About 200 small green boxes are on their way to Japan to provide shelter and aid to those in need following the earthquake and tsunami.
Another 5,000 are on standby.
They are called ShelterBoxes, and they have only been around for about 10 years.
“They fill a certain niche that wasn’t being met by other organizations,” said local representative Nancy Faddegon.
Each box contains a 10-person insulated tent, thermal blankets, a wood-burning stove with cooking utensils, a water purification system and a tool kit, among other things.
The supplies are made to last a minimum of six months, but they do last longer. Faddegon said a large amount of Haitian citizens are still living in their ShelterBox tents after the earthquake last spring.
Each box costs $1,000. Eighty-five to 90 percent of donated funds go toward buying supplies for the box, and the rest pays for its shipping and the cost to train the volunteers who deliver the boxes by any means available. The ShelterBox organization relies heavily on volunteers. Its international headquarters is in the United Kingdom.
Faddegon works with her husband, Jack, as ShelterBox representatives for the Capital Region. They live in Latham and operate Faddegon’s Nursery in Niskayuna.
“In addition to providing aid, the boxes provide dignity and a feeling of normalcy,” she said.
Shelter is needed desperately right now for those displaced in Japan. At night, temperatures are dropping below freezing, Faddegon said. People can go a few days without food or water, but without shelter, they may not survive.
Officials estimate that 370,000 Japanese have been displaced. Others are stranded in their homes with no running water, heat or electricity.
Donations of any amount are accepted if $1,000 can’t be raised to pay for a box. The money received is pooled to create as many boxes as possible.
Those who donate will also be sent a number so their box can be tracked online.
For those who may have time but may not have the extra cash, the organization is looking for volunteers to hold fundraisers with the benefits going to ShelterBox.
The American Red Cross of the Northeastern New York Region is also seeking monetary donations.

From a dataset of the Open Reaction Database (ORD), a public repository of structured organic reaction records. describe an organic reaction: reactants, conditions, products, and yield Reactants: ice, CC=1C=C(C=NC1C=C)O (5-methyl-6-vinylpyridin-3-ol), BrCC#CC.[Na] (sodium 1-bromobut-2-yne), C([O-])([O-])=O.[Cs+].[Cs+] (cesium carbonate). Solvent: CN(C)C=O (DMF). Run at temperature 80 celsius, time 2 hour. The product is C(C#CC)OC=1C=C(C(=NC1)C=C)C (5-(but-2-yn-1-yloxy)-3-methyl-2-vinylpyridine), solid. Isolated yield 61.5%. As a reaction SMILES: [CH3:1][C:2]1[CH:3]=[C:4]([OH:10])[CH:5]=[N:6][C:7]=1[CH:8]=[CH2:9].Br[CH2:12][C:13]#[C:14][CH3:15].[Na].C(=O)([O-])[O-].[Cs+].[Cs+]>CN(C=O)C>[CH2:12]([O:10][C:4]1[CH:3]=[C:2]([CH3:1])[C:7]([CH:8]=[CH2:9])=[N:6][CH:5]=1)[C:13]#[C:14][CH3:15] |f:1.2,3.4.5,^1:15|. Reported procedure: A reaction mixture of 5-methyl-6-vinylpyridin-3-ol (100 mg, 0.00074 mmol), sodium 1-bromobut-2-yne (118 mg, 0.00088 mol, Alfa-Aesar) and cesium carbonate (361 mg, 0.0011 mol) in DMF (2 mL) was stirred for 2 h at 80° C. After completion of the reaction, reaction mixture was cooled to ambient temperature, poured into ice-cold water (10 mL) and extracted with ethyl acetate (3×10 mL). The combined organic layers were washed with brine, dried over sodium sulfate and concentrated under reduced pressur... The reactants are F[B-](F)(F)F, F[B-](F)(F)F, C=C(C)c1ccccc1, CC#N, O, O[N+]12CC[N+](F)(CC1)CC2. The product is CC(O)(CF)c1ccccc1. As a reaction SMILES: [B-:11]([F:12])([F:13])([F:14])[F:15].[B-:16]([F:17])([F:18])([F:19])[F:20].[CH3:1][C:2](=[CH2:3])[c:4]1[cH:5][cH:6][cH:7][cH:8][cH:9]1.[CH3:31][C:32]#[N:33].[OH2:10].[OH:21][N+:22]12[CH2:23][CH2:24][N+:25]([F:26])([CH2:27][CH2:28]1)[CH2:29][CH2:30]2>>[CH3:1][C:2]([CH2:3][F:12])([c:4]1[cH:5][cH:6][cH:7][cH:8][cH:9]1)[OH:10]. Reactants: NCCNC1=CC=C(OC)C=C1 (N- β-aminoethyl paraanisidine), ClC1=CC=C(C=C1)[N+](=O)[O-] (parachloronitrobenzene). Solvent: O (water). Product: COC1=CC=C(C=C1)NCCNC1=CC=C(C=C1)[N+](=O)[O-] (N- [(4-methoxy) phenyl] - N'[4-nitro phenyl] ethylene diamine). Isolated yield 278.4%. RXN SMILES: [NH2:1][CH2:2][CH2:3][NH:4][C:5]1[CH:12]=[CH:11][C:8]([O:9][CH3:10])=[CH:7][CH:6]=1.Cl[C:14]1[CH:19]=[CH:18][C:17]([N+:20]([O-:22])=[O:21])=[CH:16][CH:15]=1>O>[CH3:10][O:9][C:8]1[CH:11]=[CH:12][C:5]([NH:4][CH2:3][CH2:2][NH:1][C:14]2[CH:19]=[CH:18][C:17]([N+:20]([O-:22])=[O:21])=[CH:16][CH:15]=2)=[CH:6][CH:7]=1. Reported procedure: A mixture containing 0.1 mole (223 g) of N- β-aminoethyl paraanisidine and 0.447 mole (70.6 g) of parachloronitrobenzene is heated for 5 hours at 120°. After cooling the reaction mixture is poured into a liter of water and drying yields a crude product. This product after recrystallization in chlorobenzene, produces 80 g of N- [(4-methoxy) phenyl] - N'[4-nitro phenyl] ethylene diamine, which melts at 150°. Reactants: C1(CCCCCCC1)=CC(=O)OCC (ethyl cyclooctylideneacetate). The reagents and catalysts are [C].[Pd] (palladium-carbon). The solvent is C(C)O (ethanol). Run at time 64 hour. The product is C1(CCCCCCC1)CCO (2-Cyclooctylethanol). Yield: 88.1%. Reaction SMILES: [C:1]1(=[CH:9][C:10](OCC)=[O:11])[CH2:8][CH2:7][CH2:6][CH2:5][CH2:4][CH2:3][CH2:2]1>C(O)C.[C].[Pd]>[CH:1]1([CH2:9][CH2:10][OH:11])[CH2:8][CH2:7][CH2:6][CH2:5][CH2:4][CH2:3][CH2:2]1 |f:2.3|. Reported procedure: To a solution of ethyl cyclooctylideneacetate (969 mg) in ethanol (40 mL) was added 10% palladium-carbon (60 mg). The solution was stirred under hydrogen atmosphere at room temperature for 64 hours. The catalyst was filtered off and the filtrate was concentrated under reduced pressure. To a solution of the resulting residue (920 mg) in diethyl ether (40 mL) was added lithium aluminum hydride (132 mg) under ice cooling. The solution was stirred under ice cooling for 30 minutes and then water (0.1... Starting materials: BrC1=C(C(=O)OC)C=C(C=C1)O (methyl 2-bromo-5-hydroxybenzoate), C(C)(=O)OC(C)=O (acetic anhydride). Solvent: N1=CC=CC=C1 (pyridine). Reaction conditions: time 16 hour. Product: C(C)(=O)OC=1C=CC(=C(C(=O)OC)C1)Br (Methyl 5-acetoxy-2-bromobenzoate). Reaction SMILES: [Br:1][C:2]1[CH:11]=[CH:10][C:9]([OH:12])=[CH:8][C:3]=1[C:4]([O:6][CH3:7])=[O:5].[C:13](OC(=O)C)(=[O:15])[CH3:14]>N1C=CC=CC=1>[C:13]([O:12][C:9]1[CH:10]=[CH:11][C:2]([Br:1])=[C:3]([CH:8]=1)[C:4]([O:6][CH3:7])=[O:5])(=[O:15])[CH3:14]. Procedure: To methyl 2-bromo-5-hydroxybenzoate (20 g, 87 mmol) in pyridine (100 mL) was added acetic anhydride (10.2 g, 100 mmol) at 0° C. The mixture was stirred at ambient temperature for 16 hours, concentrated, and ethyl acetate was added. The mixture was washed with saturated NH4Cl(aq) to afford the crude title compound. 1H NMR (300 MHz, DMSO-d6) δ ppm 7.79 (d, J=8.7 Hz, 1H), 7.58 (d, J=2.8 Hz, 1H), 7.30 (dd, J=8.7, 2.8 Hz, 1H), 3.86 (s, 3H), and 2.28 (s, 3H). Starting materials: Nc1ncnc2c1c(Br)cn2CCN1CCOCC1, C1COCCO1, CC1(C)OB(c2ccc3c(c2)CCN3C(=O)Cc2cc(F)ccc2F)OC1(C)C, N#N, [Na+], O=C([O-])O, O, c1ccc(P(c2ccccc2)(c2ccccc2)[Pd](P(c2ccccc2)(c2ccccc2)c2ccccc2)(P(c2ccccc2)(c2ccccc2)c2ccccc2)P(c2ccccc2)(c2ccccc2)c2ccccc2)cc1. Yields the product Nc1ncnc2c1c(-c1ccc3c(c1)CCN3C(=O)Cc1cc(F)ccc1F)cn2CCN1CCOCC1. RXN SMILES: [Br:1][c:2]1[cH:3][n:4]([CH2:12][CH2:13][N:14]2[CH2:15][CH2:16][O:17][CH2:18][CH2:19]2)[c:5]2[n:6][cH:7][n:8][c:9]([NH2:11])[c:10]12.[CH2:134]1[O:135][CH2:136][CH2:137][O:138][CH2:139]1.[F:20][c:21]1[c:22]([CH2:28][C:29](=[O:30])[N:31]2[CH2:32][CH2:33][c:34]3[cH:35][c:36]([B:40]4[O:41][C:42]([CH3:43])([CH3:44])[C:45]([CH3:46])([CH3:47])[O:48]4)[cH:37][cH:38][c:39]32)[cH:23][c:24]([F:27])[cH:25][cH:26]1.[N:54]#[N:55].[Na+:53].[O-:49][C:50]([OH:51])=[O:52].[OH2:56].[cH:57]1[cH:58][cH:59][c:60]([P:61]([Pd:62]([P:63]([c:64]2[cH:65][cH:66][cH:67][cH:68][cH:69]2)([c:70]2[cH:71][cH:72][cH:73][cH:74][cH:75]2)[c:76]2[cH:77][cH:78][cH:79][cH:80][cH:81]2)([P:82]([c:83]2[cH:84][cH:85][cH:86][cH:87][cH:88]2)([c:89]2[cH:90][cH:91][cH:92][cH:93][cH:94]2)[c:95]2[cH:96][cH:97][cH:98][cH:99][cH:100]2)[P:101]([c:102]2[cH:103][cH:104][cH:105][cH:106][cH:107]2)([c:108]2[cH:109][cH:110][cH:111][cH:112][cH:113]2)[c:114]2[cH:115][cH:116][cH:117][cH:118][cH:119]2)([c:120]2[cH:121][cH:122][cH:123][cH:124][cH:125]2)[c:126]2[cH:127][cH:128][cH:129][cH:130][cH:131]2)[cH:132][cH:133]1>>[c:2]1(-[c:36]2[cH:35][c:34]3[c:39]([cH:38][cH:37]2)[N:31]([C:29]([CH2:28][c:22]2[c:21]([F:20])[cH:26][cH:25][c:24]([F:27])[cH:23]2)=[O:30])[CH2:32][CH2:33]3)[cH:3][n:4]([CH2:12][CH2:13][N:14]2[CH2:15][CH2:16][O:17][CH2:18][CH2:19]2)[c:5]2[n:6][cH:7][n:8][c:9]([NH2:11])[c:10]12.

Spokeswoman Kimberly Tavarez said that at this time, sending donated items to Japan wouldn’t be cost-effective.
The Red Cross deployed 95 teams to Japan made up of 700 people, including doctors and nurses. It is currently providing food, medical supplies and blankets through the Japanese Red Cross.
Tavarez said the local chapter is always looking for volunteers to help in Albany as well.
“You may not be helping with the Japan disaster specifically, but you would be helping our general purpose,” she said.
Attorney General Eric Schneiderman has encouraged New Yorkers to donate but reminds charitable persons to give to established charities. Do not give to unfamiliar organizations, and ask how the donation will be used. Also ask if the organization has previously done relief work in Japan.
For those who text a contribution, make sure the organization has authorized donations via text message. The attorney general advises that it may be faster to contribute directly to the organization because funds donated by text message may not reach the charity until your next phone bill is paid.
For more information on how to hold a local fundraiser, contact Nancy Faddegon at 785-4618 or [email protected]
To contact the Northeastern New York Red Cross Chapter in Albany, call 458-8111, and to reach the Adirondack-Saratoga Chapter of the Red Cross, call 792-6545.
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Categories: Schenectady County